## Counting Consonant Chords In A Scale

Here is how to use Sage to list all of the ‘consonant’ chords of size n in a given scale. ‘Consonant’ here means basically whatever arbitrary standard you want, and a ‘consonant’ chord contains notes that are all consonant with at least one other note in the chord. In just intonation tuning systems, this can be particularly useful, as constructing harmony in music where performers may be tuning everything by ear such that every note is tune-able by ear makes a lot of sense. What I do:

Generate an undirected graph where vertices represent notes and edges represent consonant intervals.

Plug the info into the following code, keeping in mind that Sage uses Python for coding, with all the formatting quirks like indentations:

`Scale = Matrix({adjacency matrix})`

``` ScaleGraph = Graph(Scale) ScaleGraphList = list(ScaleGraph.connected_subgraph_iterator()) ```

```for X in range(len(ScaleGraphList)): if ScaleGraphList[X].order()=={size of chord}: print(ScaleGraphList[X].vertices()) ```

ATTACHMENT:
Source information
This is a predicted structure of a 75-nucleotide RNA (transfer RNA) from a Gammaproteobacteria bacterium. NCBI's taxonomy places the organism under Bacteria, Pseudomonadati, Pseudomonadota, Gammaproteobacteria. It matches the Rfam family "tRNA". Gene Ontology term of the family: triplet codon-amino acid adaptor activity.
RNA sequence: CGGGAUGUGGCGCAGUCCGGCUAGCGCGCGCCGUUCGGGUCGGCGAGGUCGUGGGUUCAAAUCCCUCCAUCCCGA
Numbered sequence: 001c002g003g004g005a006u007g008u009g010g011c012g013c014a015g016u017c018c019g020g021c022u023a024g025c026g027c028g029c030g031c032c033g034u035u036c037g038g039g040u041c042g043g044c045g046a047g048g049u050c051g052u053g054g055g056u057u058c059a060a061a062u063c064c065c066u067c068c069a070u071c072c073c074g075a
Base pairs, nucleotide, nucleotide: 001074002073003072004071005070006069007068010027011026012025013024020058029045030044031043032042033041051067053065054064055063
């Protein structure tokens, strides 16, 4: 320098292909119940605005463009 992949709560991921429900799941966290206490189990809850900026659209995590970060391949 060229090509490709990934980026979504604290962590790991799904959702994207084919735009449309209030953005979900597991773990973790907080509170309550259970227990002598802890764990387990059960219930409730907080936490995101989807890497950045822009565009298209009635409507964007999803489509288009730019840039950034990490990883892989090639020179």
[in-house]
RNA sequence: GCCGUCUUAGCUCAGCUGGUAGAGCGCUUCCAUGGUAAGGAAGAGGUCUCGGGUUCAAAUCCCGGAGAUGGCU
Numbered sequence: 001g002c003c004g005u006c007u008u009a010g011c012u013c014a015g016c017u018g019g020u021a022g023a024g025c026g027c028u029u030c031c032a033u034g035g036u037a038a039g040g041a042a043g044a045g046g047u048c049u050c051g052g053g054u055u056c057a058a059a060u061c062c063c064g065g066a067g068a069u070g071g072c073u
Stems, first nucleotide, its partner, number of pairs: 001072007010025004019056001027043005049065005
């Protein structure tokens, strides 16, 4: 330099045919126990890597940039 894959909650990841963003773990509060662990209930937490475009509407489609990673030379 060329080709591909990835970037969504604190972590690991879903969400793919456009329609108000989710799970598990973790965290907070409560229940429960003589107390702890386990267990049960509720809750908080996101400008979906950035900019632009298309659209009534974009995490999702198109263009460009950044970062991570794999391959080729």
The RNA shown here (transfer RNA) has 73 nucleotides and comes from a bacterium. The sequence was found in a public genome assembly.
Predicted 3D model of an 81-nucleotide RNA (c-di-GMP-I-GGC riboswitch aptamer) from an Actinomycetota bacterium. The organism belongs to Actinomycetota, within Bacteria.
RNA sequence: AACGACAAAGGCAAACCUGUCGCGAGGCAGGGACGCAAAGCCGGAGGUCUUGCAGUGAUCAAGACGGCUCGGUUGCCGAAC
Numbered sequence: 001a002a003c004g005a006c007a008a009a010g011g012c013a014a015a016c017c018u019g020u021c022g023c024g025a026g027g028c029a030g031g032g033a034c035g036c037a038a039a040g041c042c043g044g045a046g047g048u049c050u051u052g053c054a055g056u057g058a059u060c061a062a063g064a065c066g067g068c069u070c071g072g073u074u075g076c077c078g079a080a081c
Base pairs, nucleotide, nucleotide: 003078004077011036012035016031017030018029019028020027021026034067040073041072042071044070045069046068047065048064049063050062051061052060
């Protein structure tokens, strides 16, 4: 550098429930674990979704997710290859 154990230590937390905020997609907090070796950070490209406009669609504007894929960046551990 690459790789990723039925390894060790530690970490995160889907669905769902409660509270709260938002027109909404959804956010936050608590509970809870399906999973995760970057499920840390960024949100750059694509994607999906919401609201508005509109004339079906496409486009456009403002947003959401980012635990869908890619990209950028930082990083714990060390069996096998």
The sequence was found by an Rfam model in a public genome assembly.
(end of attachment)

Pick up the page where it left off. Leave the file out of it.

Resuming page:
Sage will list vertices as numbered from zero to the number of vertices minus one; as long as you keep track of how you constructed the adjacency matrix, these numbers translate directly to the scale notes you started with in the pitch lattice.

For example, given this lattice, where C=vertice 0; D=vertice 1; etc.: I create this code:

```Scale = Matrix([(0,0,1,1,1,1,0),(0,0,0,0,1,0,1),(1,0,0,0,1,1,1),(1,0,0,0,0,1,0),(1,1,1,0,0,0,1),(1,0,1,1,0,0,0),(0,1,1,0,1,0,0)]) ScaleGraph = Graph(Scale) ScaleGraphList = list(ScaleGraph.connected_subgraph_iterator()) for X in range(len(ScaleGraphList)): if ScaleGraphList[X].order()==3: print(ScaleGraphList[X].vertices()) ```

And I get back this list of triads:

```[0, 2, 3] [0, 2, 4] [0, 2, 5] [0, 2, 6] [0, 3, 4] [0, 3, 5] [0, 1, 4] [0, 4, 5] [0, 4, 6] [1, 2, 4] [1, 4, 6] [1, 2, 6] [2, 4, 5] [2, 4, 6] [2, 3, 5] [2, 5, 6] ```

Thus, that list of chords translates to:

```CEF CEG CEA CFG CFA CDG CGA CGB DEF DEB DGB EGA EGB EFA EAB ```

This is kind of trivial for the major scale, but I wanted this tool to be able to ‘break down’ more complex scales and save myself many concussions. With the scale in adjacency matrix form, this also makes possible more strict analyses, such as only looking for complete subgraphs, or subgraphs with cycles, or any number of other graph theory tools.